District judge strikes down federal overtime rule

0

A U.S. district judge in Sherman ruled in favor of multiple states and state officials Thursday over the U.S. Department of Labor’s controversial overtime rule.

The ruling prevents the DOL from implementing new standards to the federal overtime rule.

The new rule would have increased the salary threshold for full-time, salaried employees exempt from overtime pay from $455 per week (or $23,660 annually) to $913 per week (or $47,476 annually).

Employees classified as executive, administrative or professional who earn less than $47,476 annually would have qualified for overtime pay under the new rule, according to the DOL.

More than 20 states filed a lawsuit in September 2016 against the DOL, arguing that the rule was unconstitutional and would cause irreparable harm to the states. The states filed an emergency motion for the preliminary injunction to delay the rule’s implementation.

The Frisco Chamber of Commerce also joined more than 50 Texas business organizations last September in filing a lawsuit against the DOL.

U.S. District Court Judge Amos Mazzant placed a preliminary injunction on the rule Dec. 1, 2016, which is when the rule was scheduled to take effect. Mazzant signed the final judgement in favor of the plaintiffs Thursday.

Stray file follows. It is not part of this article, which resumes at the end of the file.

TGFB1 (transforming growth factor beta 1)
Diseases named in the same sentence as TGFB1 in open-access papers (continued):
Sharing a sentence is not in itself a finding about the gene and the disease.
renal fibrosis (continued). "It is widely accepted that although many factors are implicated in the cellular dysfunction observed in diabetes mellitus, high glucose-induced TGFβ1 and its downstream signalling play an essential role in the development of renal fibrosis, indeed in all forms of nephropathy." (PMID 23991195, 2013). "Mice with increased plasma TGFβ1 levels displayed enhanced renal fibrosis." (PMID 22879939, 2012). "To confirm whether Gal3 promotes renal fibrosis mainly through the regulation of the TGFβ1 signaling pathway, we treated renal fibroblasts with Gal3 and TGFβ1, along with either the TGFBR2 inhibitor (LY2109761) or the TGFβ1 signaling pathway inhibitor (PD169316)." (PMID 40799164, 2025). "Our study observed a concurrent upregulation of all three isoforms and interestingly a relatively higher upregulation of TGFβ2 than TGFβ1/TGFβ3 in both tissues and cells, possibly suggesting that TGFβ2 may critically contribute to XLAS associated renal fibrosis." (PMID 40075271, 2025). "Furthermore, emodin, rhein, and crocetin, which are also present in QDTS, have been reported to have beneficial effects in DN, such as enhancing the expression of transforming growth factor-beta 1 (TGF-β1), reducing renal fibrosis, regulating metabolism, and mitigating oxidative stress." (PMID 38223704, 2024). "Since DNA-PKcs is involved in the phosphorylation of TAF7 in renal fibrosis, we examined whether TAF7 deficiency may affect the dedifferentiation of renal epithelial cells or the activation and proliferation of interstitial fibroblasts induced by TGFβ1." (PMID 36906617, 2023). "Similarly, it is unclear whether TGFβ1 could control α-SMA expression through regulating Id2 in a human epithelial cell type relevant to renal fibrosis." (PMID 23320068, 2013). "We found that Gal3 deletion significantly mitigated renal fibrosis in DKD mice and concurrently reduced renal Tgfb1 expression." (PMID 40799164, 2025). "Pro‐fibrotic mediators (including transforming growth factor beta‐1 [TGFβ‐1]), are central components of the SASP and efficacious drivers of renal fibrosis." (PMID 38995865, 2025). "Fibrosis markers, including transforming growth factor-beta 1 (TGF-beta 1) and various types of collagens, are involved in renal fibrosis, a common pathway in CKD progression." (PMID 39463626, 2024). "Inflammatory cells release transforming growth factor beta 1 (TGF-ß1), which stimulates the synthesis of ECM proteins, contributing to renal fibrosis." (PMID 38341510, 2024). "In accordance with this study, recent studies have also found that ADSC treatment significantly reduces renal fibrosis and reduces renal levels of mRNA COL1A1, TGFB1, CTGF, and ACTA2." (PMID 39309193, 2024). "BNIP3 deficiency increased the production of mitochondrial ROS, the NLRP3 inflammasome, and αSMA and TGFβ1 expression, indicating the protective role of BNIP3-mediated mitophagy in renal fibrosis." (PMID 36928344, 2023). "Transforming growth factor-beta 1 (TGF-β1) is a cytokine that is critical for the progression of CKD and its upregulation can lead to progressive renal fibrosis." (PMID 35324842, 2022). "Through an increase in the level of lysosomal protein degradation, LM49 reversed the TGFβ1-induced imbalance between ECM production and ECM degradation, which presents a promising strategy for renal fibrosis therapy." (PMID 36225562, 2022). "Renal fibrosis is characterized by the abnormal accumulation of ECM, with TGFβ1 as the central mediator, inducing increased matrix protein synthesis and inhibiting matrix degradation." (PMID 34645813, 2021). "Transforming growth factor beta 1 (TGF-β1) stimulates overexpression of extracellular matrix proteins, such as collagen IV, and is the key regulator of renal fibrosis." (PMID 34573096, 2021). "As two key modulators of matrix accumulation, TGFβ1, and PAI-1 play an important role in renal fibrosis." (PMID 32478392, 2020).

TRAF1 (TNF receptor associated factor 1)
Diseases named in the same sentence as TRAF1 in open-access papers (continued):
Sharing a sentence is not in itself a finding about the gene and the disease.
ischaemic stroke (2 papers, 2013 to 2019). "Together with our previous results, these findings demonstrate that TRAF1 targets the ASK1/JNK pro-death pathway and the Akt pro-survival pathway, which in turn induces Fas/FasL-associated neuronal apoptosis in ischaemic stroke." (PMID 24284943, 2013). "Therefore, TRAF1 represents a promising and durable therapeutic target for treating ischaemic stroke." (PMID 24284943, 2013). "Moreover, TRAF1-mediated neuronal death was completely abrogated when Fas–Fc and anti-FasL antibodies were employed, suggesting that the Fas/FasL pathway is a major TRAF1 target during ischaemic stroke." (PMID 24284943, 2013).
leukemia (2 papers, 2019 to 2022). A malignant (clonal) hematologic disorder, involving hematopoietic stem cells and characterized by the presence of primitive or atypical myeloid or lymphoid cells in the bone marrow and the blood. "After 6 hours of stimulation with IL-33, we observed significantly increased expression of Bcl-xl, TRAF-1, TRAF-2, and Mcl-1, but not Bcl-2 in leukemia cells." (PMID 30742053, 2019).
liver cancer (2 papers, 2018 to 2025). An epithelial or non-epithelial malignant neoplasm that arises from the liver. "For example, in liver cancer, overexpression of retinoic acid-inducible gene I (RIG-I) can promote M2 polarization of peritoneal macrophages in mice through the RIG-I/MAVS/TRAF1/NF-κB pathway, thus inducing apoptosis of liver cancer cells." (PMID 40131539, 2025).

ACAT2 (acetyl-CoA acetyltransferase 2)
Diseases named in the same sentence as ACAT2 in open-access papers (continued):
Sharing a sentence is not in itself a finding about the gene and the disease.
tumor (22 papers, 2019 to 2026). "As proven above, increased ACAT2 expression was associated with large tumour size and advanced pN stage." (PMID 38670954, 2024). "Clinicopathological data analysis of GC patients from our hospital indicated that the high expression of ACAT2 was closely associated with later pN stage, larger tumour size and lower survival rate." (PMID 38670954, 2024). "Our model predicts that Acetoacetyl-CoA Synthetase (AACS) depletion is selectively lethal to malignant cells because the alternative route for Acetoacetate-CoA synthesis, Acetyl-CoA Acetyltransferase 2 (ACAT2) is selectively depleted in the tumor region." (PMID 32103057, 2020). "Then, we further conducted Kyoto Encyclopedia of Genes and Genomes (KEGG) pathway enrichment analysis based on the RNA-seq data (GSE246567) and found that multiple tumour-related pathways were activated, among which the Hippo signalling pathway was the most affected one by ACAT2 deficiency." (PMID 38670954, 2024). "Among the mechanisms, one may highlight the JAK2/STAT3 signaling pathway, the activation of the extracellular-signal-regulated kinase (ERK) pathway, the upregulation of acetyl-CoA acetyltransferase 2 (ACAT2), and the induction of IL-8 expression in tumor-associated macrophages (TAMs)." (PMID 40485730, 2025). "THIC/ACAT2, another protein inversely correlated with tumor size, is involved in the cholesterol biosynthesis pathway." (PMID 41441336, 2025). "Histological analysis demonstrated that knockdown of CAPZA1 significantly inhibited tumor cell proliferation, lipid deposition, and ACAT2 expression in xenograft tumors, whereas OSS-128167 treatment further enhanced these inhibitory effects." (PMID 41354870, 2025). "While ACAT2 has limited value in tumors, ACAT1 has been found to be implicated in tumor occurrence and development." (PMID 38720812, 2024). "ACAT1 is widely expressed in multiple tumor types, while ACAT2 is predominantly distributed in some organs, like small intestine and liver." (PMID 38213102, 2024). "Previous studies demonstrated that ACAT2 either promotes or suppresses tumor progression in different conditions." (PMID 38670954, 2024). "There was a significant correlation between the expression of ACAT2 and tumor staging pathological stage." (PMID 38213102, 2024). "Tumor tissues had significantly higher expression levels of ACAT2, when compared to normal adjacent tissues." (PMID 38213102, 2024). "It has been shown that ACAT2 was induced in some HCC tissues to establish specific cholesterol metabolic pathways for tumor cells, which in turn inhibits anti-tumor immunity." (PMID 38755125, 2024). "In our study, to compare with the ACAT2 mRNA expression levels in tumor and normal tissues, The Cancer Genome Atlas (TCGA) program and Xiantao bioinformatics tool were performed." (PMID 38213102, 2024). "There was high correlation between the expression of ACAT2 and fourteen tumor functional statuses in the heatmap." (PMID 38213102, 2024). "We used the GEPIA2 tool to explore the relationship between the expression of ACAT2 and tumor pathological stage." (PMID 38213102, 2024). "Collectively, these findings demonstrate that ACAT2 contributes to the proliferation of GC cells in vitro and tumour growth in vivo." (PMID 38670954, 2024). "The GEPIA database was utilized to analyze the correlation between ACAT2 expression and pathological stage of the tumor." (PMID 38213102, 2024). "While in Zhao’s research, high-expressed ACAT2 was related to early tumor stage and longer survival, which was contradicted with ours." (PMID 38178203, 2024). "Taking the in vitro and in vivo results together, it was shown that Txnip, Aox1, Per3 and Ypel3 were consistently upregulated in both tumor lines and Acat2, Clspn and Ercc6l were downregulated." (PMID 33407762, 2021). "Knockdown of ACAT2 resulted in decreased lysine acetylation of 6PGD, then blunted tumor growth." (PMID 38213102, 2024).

“I applaud the court’s ruling, which represents a victory for the American worker and prevents an unlawful revision of the Fair Labor Standards Act,” Marc Rylander, communications director for the Office of the Attorney General of Texas, said in a news release. “The overtime rule limits workplace flexibility without a corresponding increase in pay and forces employers to cut their workers’ hours.”

The Frisco Chamber of Commerce released the following statement regarding the ruling:

“We are pleased with the new ruling. The Frisco Chamber believes the DOL’s 2016 overtime rule proposal would have negatively impacted a large number of our local small businesses and non-profits by more than doubling labor costs. Those costs would have been passed on to the consumer in the end, creating a lose-lose situation for both small business and the consumer.”

COMMENT

Leave A Reply

Lindsey Juarez
Lindsey has been involved in newspapers in some form since high school. She graduated magna cum laude from the University of Texas at Arlington in 2014 with a degree in Journalism. While attending UTA, she worked for The Shorthorn, the university's award-winning student newspaper. She was hired as Community Impact Newspaper's first Frisco reporter in 2014. Less than a year later, she took over as the editor of the Frisco edition. Since then, she has covered a variety of topics and issues important to the community, including the city's affordable housing shortage, the state's controversial A-F school accountability system and the city's "Bury the Lines" efforts.
Back to top